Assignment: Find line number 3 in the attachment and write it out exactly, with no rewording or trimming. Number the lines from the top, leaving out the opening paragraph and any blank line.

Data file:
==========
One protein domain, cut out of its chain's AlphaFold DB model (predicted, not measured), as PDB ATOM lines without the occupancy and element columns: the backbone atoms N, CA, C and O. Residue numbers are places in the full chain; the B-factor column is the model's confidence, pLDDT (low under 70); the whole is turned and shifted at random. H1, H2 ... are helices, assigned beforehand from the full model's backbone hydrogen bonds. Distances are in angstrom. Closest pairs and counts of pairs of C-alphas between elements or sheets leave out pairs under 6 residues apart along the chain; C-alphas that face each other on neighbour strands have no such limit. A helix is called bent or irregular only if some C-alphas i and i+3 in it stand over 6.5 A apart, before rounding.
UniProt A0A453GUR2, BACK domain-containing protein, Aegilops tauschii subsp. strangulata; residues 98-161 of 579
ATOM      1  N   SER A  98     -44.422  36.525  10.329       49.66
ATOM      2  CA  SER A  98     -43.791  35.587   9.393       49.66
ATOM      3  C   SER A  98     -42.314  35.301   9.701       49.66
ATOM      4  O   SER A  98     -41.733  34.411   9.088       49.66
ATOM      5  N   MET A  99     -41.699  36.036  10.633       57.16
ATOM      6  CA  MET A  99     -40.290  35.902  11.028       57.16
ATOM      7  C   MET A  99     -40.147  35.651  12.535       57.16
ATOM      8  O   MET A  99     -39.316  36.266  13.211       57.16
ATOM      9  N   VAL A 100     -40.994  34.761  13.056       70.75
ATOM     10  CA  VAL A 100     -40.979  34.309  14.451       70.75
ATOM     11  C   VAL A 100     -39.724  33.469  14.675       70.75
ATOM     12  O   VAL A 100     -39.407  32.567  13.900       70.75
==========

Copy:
ATOM      2  CA  SER A  98     -43.791  35.587   9.393       49.66